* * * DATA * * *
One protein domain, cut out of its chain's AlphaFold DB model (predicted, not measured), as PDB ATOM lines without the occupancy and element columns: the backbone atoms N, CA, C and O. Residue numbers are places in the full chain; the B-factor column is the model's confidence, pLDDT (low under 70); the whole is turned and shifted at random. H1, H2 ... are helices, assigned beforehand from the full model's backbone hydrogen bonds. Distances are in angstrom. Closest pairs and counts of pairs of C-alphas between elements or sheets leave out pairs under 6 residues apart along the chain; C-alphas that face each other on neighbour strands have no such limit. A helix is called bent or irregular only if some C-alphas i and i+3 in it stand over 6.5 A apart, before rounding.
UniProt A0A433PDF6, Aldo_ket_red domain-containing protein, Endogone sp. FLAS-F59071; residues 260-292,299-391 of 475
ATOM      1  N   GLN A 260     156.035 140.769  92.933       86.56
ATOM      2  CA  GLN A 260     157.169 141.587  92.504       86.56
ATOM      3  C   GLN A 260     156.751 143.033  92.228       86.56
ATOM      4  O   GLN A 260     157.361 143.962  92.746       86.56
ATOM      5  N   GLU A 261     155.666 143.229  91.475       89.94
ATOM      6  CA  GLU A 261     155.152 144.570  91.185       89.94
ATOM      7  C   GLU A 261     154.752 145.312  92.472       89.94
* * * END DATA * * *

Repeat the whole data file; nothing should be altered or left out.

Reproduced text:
One protein domain, cut out of its chain's AlphaFold DB model (predicted, not measured), as PDB ATOM lines without the occupancy and element columns: the backbone atoms N, CA, C and O. Residue numbers are places in the full chain; the B-factor column is the model's confidence, pLDDT (low under 70); the whole is turned and shifted at random. H1, H2 ... are helices, assigned beforehand from the full model's backbone hydrogen bonds. Distances are in angstrom. Closest pairs and counts of pairs of C-alphas between elements or sheets leave out pairs under 6 residues apart along the chain; C-alphas that face each other on neighbour strands have no such limit. A helix is called bent or irregular only if some C-alphas i and i+3 in it stand over 6.5 A apart, before rounding.
UniProt A0A433PDF6, Aldo_ket_red domain-containing protein, Endogone sp. FLAS-F59071; residues 260-292,299-391 of 475
ATOM      1  N   GLN A 260     156.035 140.769  92.933       86.56
ATOM      2  CA  GLN A 260     157.169 141.587  92.504       86.56
ATOM      3  C   GLN A 260     156.751 143.033  92.228       86.56
ATOM      4  O   GLN A 260     157.361 143.962  92.746       86.56
ATOM      5  N   GLU A 261     155.666 143.229  91.475       89.94
ATOM      6  CA  GLU A 261     155.152 144.570  91.185       89.94
ATOM      7  C   GLU A 261     154.752 145.312  92.472       89.94